By Jean Marc Mojon
A video of jihadists in Iraq gleefully smashing ancient statues to pieces with sledgehammers sparked global outrage and fears Friday that more of the world’s oldest heritage will be destroyed.
The destruction of priceless Assyrian and other artefacts from the main museum and an archeological site in the northern city of Mosul drew comparisons with the 2001 dynamiting of the Bamiyan buddhas in Afghanistan.
Archaeologists and heritage experts called for urgent action to protect the remains of some of oldest civilisations in the world.
After demanding an emergency meeting of the Security Council, the head of the United Nations’ cultural body said the International Criminal Court should also take action.
UNESCO chief Irina Bokova described the destruction as “cultural cleansing”.
Iraqi Prime Minister Haider al-Abadi called it a “provocation” to the entire world which he warned would “not to unpunished”.
French President Francois Hollande joined the chorus of condemnation, saying: “What the terrorists want to do is destroy all of humanity.”
The Islamic State group has controlled Iraq’s second city since June and has destroyed several historical and cultural sites across the country, including Muslim shrines.
In the jihadists’ extreme interpretation of Islam, statues, idols and shrines are a material corruption of the purity of the early Muslim faith and amount to recognising other objects of worship than God.
Their views are marginal, however, and most clerics, even those who promote a rigorist Islam, argue that what were idols in the days of the Prophet Mohammed are now part of cultural heritage.
A bearded militant talking to the camera in the video released on Thursday argues that the destruction happening behind him is a repeat of when the Prophet Mohammed destroyed statues of idols in Mecca almost 1,400 years ago.
“The artefacts and statues in the Mosul museum are not idols of gods, but statues of kings, animals, and birds,” said Radwan al-Sayyed, professor of Islamic sciences at the Lebanese University.
“Even if they were statues of gods, they are in a museum, and the Koran calls on drawing lessons from them because they were for people who have long passed and that teaches you that life is finite.”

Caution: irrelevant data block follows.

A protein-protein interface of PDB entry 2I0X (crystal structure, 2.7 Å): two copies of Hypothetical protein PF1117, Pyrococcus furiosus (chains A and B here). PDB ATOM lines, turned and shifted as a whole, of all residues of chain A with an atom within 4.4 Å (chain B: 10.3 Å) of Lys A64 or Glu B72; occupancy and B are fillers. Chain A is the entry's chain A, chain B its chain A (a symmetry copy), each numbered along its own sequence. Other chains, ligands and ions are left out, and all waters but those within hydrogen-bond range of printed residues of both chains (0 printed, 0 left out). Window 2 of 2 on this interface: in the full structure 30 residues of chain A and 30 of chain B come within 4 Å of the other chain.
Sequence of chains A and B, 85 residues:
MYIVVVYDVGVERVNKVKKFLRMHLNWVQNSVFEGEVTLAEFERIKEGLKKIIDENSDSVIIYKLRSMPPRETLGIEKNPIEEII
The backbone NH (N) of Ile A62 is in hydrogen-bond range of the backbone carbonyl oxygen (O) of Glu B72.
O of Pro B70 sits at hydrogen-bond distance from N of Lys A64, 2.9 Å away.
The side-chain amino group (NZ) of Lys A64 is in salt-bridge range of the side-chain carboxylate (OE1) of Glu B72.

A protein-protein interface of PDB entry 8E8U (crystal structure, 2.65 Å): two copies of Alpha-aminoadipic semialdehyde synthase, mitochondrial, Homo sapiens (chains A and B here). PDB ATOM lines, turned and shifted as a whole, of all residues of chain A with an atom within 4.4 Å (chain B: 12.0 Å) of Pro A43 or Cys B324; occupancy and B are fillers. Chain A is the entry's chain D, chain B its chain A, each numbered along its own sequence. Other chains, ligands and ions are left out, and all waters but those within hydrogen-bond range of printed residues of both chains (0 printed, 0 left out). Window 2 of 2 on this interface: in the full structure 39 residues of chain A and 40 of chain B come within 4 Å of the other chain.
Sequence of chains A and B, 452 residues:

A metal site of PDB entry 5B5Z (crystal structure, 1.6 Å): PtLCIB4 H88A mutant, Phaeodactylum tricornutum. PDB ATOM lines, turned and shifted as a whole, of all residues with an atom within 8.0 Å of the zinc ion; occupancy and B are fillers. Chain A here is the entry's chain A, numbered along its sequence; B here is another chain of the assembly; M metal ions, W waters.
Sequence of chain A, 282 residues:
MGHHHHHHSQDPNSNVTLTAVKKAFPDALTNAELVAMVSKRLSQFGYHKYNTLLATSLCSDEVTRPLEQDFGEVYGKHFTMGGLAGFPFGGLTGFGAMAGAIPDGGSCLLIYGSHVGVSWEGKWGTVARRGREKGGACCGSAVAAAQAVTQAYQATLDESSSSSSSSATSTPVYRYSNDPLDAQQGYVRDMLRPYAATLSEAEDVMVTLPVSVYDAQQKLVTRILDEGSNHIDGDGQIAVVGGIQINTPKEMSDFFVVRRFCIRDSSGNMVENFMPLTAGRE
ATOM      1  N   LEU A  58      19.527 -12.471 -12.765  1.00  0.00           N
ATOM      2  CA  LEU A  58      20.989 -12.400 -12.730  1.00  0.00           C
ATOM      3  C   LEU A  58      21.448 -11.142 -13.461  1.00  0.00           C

The Egyptian body which rules on Islamic law condemned the destruction of the Iraqi artefacts.
“Such antiquities are to be found in all of the countries conquered by Muslims, but the prophet’s companions did not order their destruction or even authorise anything approaching it,” said Dar al-Ifta, whose rulings are sought by Muslims from around the world.
Some of the statues destroyed in the video were likely replicas of pieces that had been moved to safety or are kept in museums in the West, experts say.
But several were originals, including the colossal granite Assyrian winged bull at Nergal gate in central Mosul which jihadists armed with a jackhammer can be seen defacing.
After wrecking the giant statue, IS militants reportedly told the guards of the vast archaeological site that the ancient city of Nimrud, south of Mosul, was next on their list.
“It is one of the very important Assyrian capitals. There are reliefs and winged bulls there… This would be a real disaster,” said Abdelamir Hamdani, an Iraqi archaeologist at New York’s Stony Brook University.
He voiced fears the jihadists would also target Hatra, a UNESCO-listed site in IS-controlled territory around 100 kilometres (60 miles) southwest of Mosul.
UNESCO says the remains of Hatra, “especially the temples where Hellenistic and Roman architecture blend with Eastern decorative features, attest to the greatness of its civilisation.”
On Thursday, IS militants blew up a 12th century mosque, purportedly because it contained a tomb.
They have also destroyed much of the Mosul library’s collection, some of the city’s best-known shrines, and historical sites elsewhere in the country.
“This is not the end of the story and the international community must intervene,” Hamdani said.
US and other Western air forces operate in the Mosul area to provide support for Iraqi Kurdish and federal forces working their way towards the city.
Mounir Bouchenaki, the director of the Bahrain-based Arab Regional Centre for World Heritage, admitted it would be hard to physically protect Hatra, Nimrud or other sites in IS areas.
“If you don’t have people on the ground, it’s very difficult and you even risk contributing to the destruction,” he said.
Arab League chief Nabil al-Arabi called the vandalism “one of the most odious crimes committed in our day and age against the heritage of humanity”.
Paris’s Louvre museum said IS had hit at the heart of “humanity’s memory”.